The World Health Organization states that COVID-19 has infected over 750,000 people in 203 countries as of March 31, 2020. China and the United States, two of the countries hardest hit by COVID-19, are, coincidentally, the global leaders in cellular therapy trials. Although there are multiple types of cellular therapy trials, TCR and CAR-T cell are leading the way. This pandemic creates complexities for patients, health care systems, manufacturing sites, and the industry partners who drive these trials.
Although not a perfect framework, to simplify the discussion, cell therapy trials can be grouped into three categories:
- Prior to first patient enrolled
- Open trials with active patient enrollment
- Enrollment completed and in final data collection and analysis
Trials Prior to First Patient Enrollment
As health care institutions grapple with how to respond to the COVID-19 outbreak, there are some central themes. Restriction of all “non-essential” activities are being instituted. These non-essential activities may include:
- Highly selective IRB reviews and deferment of non-essential trials
- Cancellation of Investigator Meetings
- Delay of Site Initiation Visits (or only offering virtual SIVs)
- Restriction of medical and radiological visits essential to trial
Overall, it will be exceptionally challenging to open new clinical trials during the COVID-19 pandemic. Exceptions would include studies directly related to diagnosis, treatment, or vaccination against the coronavirus. Certain cell therapy trials, with potentially major impact, may move forward at specific sites depending on resource availability. All other studies should anticipate delayed timelines, with regional variability, in opening cellular therapy trials.
Proactive measures to minimize delay are essential for trials that have not yet accrued a patient. Essential functions including site selection, finalizing trial documents, working with IRBs, and remote site initiation visits can keep the trial moving forward. Some current projections estimate the worst of the COVID-19 crisis may subside this summer. When this occurs, health systems may be flooded with delayed clinical care that has been put off for several months. Additionally, clinicians will need a well-deserved vacation to refresh. Trials that wait for the summer to begin site activation will be competing with a myriad of other factors that will likely delay launch of the project even further.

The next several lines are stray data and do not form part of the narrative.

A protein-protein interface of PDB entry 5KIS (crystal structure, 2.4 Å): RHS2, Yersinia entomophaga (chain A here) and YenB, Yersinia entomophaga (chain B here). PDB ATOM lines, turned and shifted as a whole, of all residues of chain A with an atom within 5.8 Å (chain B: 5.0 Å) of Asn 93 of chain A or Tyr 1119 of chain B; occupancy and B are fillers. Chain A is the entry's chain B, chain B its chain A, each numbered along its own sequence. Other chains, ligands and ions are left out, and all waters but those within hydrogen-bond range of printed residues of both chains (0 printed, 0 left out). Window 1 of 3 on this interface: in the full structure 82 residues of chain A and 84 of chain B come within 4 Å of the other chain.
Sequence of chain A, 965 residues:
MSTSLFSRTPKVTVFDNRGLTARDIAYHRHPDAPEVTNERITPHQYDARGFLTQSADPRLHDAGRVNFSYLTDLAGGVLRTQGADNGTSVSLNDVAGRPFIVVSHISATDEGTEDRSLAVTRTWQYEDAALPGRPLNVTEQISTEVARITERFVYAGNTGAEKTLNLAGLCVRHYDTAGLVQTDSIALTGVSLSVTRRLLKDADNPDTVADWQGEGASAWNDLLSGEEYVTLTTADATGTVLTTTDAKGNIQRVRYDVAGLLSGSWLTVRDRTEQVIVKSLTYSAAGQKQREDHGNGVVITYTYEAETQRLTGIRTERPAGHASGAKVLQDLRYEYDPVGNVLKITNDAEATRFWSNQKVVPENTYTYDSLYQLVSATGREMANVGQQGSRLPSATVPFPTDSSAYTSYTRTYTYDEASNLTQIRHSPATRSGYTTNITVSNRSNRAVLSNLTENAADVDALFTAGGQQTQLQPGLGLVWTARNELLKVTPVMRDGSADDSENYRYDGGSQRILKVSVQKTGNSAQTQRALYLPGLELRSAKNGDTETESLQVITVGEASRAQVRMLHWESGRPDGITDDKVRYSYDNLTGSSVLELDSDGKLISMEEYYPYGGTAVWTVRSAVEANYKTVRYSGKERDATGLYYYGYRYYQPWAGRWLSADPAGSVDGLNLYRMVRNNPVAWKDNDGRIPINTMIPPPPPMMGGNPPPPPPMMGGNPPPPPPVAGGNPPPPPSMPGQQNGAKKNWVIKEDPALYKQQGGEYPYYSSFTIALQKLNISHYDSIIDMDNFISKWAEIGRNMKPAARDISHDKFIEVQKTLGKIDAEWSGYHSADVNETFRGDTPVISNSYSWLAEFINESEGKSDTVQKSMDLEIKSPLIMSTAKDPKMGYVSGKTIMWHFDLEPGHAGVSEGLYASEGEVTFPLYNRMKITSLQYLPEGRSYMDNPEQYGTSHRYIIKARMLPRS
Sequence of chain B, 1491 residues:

Open Trials with Active Patient Enrollment
Cancer patients who enroll in cellular therapy trials generally have life threatening illnesses for which delay of enrollment into a clinical trial may have disastrous consequences. Although there is an increasing number of solid tumor cellular therapy trials, the majority focus on hematological malignancies. These patients are already at higher risk for infection which may put them at risk for serious complications from COVID-19.
To make matters even more challenging, many of the larger centers that perform cell therapy trials are also on the front lines of battling the coronavirus. This puts additional strain on staff and hospital resources to enroll high-risk patients into a complex cell therapy protocol. Although the data is still early, we are anticipating significant slowdown, and in many sites a temporary pause in enrolling patients into cellular therapy trials. Effective strategies include regular phone calls with site principal investigators to learn about the local challenges. In our experience communicating with investigators, there appears to be a wide range of bandwidth for clinical trials. Over the next few weeks, more data will be available about accrual rates on cell therapy trials.
COVID-19 also puts manufacturing and logistics at risk for cell therapy trials. The labor-intensive manufacturing process is challenging with the recommendations for social distancing and encouragement for virtual work environments. However, heroic work is still ongoing from manufacturing and logistic vendors to ensure patient access to cell therapy products.
Enrollment Completed and in Final Data Analysis
Trials where the last patient has completed their clinical assessment have the best chance for on-time delivery. The availability of remote analysis and data preparation allows for minimal interruption. These trials may have a significant time advantage compared to competitive trials that are about to enroll, or are still enrolling, subjects.
Overall, this is an extraordinarily challenging time for clinical research. Patients’ access to the promise of cellular therapies is currently being affected by the COVID-19 pandemic. Strategically moving forward items that can be safely done will put the industry sponsor in the optimum position. Parexel has a full range of virtual solutions that can be incorporated into these trials whenever possible, to help minimize the disruption for cell therapy protocols.